The game of duckpins is an acquired taste. Invented around the turn of the century by John J. McGraw and Uncle Wilbert Robinson, the baseball managers ("Lookit, they scatter just like ducks," one of them said, giving the sport its name), the game has never really caught on as a form of mass recreation outside southern New England, Baltimore and Washington—where it is preeminent over even big-pin bowling.
Last month the game's leading practitioners gathered at Fair Lanes Southwest near Baltimore for the 18th annual National Duckpin All-Star Championships. They were competing for $10,200 in prize money and another chance to call the world's attention to duckpins' superiority over set-'em-up-in-the-other-alley bowling. Unfortunately, the message did not penetrate much beyond the Alleghenies.
No matter. To the true believer, a game of duckpins is its own reward. In contrast to tenpins, it is an imperfectible pursuit; a 300 game has never been rolled and probably never will be. Played on the same alley as its parent game, duckpins uses a ball only five inches in diameter and pins about 9� inches tall. Since the pins are placed on the same spots as regular bowling pins, the gaps are larger and pin action far less automatic. The result is often a series of frustrating splits.
Strikes and spares are scored the same as in bowling, but the duckpin bowler gets a third roll in each frame if necessary. If he knocks down all the pins in three rolls, he scores 10. He does not concentrate on strikes as much as on getting a good break with the first ball—something like breaking the rack in pool. The crucial balls in duckpins are the second and third; in the championships, for example, Art Anderson of Mansfield, Mass. had only 16 strikes in his 18-game set, yet bowled a record 2,691 series on the strength of 103 spares. Scoring is, of course, much lower. The highest men's season average on record is around 140, while the top-ranked woman player of all time, Toots Barger of Pasadena, Md., has averaged as high as 135. The highest score ever is a 257.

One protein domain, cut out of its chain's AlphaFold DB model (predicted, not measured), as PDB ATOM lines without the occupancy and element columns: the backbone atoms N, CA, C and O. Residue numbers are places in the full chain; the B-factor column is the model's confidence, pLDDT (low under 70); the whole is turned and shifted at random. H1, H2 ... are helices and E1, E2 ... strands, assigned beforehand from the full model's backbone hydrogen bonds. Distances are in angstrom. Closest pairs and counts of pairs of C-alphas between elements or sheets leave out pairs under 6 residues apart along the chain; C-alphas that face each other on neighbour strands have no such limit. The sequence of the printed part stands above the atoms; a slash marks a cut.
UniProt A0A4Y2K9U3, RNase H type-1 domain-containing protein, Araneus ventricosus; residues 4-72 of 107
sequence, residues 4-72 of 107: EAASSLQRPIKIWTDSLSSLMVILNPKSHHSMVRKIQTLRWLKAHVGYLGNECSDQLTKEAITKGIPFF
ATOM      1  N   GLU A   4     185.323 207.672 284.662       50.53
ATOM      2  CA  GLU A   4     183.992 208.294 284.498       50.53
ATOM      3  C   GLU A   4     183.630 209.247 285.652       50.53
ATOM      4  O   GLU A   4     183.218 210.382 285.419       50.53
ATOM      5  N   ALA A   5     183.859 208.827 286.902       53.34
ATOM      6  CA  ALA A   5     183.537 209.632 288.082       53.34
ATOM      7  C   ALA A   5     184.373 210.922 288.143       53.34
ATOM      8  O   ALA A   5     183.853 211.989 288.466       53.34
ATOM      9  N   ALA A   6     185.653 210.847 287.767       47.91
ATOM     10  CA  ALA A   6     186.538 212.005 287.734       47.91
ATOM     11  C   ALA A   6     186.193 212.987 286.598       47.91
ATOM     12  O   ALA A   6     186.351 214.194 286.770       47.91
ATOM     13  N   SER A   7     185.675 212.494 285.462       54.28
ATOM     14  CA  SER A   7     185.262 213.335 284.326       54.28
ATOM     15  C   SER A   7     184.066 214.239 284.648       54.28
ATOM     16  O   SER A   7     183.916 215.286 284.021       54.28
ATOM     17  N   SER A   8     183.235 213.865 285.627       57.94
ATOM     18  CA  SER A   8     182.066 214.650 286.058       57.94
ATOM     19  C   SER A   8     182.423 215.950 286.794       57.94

Things might have been different for the sport's popularity if an inventor named Ken Sherman had been a bit more acquisitive. In 1954 Sherman invented an automatic pinspotter for duckpins—before it was invented for regular tenpins. When Brunswick and others tried to buy the rights to his device, however, Sherman turned them down, "because I didn't want to leave New England." AMF came along and developed its own spotter—for the big pins. Once the big-pin machines were installed in bowling establishments around the country there was no chance of duckpins' dislodging them. Fair Lanes' Promotion Director Bob Haux sums up the position in which this left his sport. "We recognize the need to elevate the game through some showmanship," he says.
And so, when the 88 qualifiers paraded onto the lanes to the tune of something suspiciously reminiscent of Buckle Up for Safety, Baltimore Mayor William Schaefer was on hand to lend a touch of showmanship. He cut the ribbon that opened the tournament and tried his hand with one of the "Thing-amajiggers," as he called them, and scored a 10.
The field was truly all-star in duckpinning terms. Among the 56 men and 32 women who qualified were Toots Barger, back after three years for the one title that had eluded her; Jimmy Dietsch, the No. 1-ranked male bowler of all time; and ageless Nick Tronsky, ranked No. 1 five times—first in 1931, last in 1962.
Dietsch was singularly unimpressed by Tronsky's reputation the first time they played in the 1940s. "What did I care who he was?" recalls Dietsch. "I was just a kid hustling. The first time I rolled him he couldn't break 115. I figured he was easy. Later on I got a chance to roll him again, and he didn't have a game under 170. He still calls me kid."
The qualifying games at Fair Lanes wiped out Barger, Dietsch and Tronsky, leaving things to the two defending champions, Ann L'Heureux of Riverside, R.I. and George Pelletier of Manchester, Conn., plus a field of would-be successors that included Pete Buccieri, a West Haven, Conn. truck driver who has been out of work since November; George Stuart Jr., a public accountant from Wareham, Mass.; and a confident 27-year-old competitor for L'Heureux's title, Pat Rinaldi of Chevy Chase, Md.
In the men's finals Buccieri grabbed an early lead, then hung on grimly as his game started to come unglued. But in his last match, against Stuart, who had crept to within a single pin, Buccieri took some advice his wife had given him earlier about following through. It helped, and with an impressive 176 in the second game, he put Stuart away handily.